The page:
This portfolio manager draws on lessons from 2008 to find stocks that will survive a pandemic

0
3



Obviously, a US $ 2 trillion stimulus package was good news for the markets and hopefully for the economy, but it was yesterday.
Two-day winning streak for Wall Street and other global markets ends Thursday, before data could show that millions of Americans have applied for unemployment assistance due to vacation and layoffs coronavirus.

“The United States is still at the start of the infection curve, and the recent upturn in risk sentiment goes against these prospects. Markets will not stabilize unless the spread of the pandemic slows down in order to lift the bottlenecks, “said Eleanor Creagh, Australian market strategist at Saxo Bank. In other words, don’t look for more gatherings until this epidemic is under control.
Our call of the day comes from a portfolio manager who draws on what he learned from the 2008 financial crisis to navigate the delicate equity markets:
“Don’t try to call it low, but keep nibbling on great companies with great long-term prospects that will go well,” advises Sam Hendel, president and portfolio manager at Levin Easterly Capital, which has $ 5 billion. dollars under management. He worked in a hedge fund company during the financial crisis, but said Levin Easterly managed to operate according to his benchmarks – S&P
SPX,
+ 1.15%

and the Russell 1000
RUI,
+ 1.38%

– respecting these principles.
Hendel told MarketWatch that his business has been extremely active in the past few weeks, looking through market turmoil to find decent and discouraged businesses that will meet what consumers will need in the coming months – food, large tape and medical equipment. “We are trying to play defense and find defensive names that have offensive elements,” he said.
This leads him to the AbbVie pharmaceutical groups
ABBV,
+ 0.62%

and Pfizer
PFE,
+ 0.16%

who “have been hit very hard and are very under-sold.” We believe that companies will be fairly stable, ”he said. Primo Water
PRMW,
+ 1.62%
,
which supplies water to offices and Nestlé in Switzerland
NESN,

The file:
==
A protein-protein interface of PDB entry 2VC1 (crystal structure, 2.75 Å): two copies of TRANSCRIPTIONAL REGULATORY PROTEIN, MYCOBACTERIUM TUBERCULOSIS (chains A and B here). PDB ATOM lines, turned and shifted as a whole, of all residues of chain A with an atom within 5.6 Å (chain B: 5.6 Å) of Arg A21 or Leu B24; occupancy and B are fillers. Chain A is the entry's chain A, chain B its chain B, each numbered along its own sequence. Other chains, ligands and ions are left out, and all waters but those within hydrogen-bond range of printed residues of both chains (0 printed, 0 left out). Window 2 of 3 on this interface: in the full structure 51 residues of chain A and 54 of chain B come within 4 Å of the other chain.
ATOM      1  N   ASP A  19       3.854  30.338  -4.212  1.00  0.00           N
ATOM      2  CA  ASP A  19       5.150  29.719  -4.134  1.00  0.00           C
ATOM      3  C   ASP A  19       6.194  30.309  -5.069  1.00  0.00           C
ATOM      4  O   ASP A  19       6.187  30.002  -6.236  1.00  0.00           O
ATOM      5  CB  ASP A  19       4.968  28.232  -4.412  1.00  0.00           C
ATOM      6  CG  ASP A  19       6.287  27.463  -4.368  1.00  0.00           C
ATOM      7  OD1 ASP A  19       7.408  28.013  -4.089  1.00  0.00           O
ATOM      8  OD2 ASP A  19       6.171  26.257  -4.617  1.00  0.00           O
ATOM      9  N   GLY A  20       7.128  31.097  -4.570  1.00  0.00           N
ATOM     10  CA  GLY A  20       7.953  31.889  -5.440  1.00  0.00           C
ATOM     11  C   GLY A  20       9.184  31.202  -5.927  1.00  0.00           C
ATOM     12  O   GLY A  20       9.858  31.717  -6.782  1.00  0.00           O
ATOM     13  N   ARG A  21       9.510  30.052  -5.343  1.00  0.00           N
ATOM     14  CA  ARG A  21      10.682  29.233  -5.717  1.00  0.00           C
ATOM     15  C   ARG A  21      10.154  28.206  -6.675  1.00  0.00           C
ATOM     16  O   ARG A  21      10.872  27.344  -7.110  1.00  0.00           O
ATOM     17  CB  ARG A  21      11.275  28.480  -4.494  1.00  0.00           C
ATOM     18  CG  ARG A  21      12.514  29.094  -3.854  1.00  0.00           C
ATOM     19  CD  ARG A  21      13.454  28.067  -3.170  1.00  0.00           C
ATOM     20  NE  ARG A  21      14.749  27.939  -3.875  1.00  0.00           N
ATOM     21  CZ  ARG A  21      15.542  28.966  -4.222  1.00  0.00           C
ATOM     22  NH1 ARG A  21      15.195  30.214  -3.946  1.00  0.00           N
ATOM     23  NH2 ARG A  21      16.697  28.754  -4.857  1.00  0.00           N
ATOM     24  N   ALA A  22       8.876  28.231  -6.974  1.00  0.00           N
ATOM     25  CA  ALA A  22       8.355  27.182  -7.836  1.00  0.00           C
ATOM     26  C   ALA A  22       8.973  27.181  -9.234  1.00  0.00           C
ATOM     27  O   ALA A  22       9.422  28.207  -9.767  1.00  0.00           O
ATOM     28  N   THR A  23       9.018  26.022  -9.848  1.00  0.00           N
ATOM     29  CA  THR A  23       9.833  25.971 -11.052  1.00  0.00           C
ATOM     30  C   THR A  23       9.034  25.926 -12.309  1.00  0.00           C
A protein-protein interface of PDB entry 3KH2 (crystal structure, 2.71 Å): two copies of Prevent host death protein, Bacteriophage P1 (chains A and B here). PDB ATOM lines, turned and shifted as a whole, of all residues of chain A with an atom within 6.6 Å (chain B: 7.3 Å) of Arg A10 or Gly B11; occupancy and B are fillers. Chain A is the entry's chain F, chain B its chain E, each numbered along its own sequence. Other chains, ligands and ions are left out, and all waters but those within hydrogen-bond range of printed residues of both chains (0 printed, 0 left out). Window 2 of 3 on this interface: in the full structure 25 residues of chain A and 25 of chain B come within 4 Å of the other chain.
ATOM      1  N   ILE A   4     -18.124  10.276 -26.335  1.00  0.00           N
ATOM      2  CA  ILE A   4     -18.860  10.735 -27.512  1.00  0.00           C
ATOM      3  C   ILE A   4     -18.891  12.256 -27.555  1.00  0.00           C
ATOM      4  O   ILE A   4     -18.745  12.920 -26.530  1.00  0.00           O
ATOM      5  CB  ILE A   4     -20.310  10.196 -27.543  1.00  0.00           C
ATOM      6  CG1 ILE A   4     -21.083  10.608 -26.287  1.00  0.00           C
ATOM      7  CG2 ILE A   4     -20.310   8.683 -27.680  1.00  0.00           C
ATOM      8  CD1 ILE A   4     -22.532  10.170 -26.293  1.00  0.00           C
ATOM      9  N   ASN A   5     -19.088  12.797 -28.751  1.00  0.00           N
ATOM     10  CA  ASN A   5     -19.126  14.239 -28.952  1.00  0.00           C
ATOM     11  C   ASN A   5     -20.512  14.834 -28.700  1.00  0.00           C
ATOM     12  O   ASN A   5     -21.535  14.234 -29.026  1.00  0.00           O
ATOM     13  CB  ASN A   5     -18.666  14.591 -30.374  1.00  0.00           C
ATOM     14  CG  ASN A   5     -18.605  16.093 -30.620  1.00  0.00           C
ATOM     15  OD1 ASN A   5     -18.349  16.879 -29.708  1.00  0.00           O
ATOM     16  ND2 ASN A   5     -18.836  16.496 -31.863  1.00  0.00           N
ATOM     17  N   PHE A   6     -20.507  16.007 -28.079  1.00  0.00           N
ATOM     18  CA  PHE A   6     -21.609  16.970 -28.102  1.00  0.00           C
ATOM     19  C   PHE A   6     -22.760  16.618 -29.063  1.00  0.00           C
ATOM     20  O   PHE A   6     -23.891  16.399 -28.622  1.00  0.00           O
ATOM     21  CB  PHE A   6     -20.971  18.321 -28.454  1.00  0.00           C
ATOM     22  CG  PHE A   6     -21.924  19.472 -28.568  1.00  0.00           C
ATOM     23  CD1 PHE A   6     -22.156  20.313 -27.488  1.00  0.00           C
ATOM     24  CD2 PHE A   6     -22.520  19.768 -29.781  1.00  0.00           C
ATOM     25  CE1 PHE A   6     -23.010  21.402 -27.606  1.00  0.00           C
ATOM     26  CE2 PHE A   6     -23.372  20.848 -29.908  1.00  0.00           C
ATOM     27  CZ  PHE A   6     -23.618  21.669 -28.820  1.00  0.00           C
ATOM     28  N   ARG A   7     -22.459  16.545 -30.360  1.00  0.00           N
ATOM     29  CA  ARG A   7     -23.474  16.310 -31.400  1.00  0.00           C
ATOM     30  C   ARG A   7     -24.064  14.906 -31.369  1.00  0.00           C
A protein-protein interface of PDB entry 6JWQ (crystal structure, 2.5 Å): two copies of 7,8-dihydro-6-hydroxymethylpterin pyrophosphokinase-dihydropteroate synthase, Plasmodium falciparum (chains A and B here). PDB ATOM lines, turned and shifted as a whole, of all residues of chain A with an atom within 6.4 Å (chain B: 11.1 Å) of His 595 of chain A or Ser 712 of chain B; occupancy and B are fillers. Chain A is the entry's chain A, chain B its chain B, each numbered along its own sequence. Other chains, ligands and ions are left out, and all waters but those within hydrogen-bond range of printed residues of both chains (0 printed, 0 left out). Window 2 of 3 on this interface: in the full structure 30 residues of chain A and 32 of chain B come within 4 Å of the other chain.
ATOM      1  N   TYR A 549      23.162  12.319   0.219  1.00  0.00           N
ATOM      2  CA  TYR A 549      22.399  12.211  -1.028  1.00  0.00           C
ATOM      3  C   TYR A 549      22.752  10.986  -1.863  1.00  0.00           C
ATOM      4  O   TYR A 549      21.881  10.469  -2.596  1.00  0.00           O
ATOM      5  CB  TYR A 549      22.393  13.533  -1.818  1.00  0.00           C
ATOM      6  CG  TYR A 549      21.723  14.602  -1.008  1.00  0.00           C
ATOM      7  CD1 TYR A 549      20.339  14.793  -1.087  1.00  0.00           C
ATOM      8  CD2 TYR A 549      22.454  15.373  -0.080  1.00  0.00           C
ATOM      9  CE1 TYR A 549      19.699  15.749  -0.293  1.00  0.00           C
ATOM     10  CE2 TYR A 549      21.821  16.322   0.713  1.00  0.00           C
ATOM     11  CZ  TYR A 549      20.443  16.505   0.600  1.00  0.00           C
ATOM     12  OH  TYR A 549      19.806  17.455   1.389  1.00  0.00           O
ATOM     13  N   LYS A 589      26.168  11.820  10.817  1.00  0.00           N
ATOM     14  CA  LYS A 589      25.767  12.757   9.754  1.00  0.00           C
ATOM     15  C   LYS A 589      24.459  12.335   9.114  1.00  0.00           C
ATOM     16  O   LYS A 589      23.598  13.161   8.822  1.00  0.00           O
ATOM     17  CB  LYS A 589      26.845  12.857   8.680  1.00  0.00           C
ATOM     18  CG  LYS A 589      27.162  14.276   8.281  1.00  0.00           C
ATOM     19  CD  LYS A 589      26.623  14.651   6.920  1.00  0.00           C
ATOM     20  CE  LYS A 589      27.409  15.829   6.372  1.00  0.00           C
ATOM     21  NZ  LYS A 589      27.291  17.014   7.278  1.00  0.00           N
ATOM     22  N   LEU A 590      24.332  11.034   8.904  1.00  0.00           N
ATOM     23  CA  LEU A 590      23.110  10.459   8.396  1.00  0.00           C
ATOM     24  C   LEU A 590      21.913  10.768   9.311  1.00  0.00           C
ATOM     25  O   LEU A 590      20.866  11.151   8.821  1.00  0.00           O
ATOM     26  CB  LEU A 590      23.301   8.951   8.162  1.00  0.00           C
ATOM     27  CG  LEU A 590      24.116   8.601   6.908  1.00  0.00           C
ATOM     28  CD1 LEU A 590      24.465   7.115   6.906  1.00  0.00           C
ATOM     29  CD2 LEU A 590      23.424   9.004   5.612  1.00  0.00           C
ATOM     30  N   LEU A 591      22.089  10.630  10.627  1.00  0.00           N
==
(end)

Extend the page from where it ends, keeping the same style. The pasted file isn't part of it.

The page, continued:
-1.70%

NSRGY,
+ 3.39%
,
whose bottled water businesses are not too affected by the coronavirus epidemic, two other companies deserve to be detained, he said.
Add the multinational Tyson Foods to this group
TSN,
+ 5.33%

and chemical group DuPont
DD,
+ 2.37%
,
due to its merger with International Flavors and Fragrances
IFF,
+ 4.36%
,
a business that performed well during the 2008 crisis, he said. Comcast telecommunications groups
CMCSA,
-3.08%

and AT&T
T,
+ 1.10%

T,
+ 1.10%

are two others he loves, and the laboratory maintenance company Quest Diagnostics
DGX,
-0.32%
.

Hendel sees a “very chaotic and difficult year” ahead, but it’s also a good time for title pickers. “If we keep a cool head, we can assess what we think has earning power,” he said.

The market

Dow
YM00,
-1.43%
,
S&P
ES00,
-1.69%

and Nasdaq
NQ00,
-1.37%

futures are lower, and the same goes for European equities
SXXP,
-1.76%
,
while the Asian markets
ADOW,
-0.37%

had a day mainly out of order. Oil prices
CL00,
-2.81%

and the dollar
DXY,
-0.87%

grow lower.

Table

Pimco tweeted this graph that shows what happens when we let “natural and human emotional responses to stressful markets” influence investment decisions:

Buzzing

Federal Reserve Chairman Jerome Powell spoke in a rare morning television interview, saying that the central bank “is working hard to support you now”.
The weekly number of Americans claiming unemployment benefits due to the coronavirus epidemic could reach a record 2.5 to 3.5 million when the figures are released before Wall Street opens. Gross domestic product for the fourth quarter and advanced merchandise trade are also forthcoming.
A professor from Hong Kong tells how life can return to normal in locked cities after 28 days.
Amazon
AMZN,
-2.79%

and Walmart
WMT,
-4.89%

Owner-owned Flipkart will find it difficult to deliver food and other goods to India while a strict three-week foreclosure is underway there.
S&P World Ratings Reduce
F,
+ 8.88%

debt note for scrap.

Random readings

Nintendo’s latest animal game is here to relieve your stress.
Editors on the big stories that we don’t see outside of
coronavirus.
The need to know starts early and is updated until the opening bell, but
register here to have it delivered once to your email inbox. Be sure to check the Need to Know item. The e-mail version will be sent at approximately 7:30 am Eastern time.
Follow MarketWatch on
Twitter, Instagram, Facebook.



LEAVE A REPLY

Please enter your comment!
Please enter your name here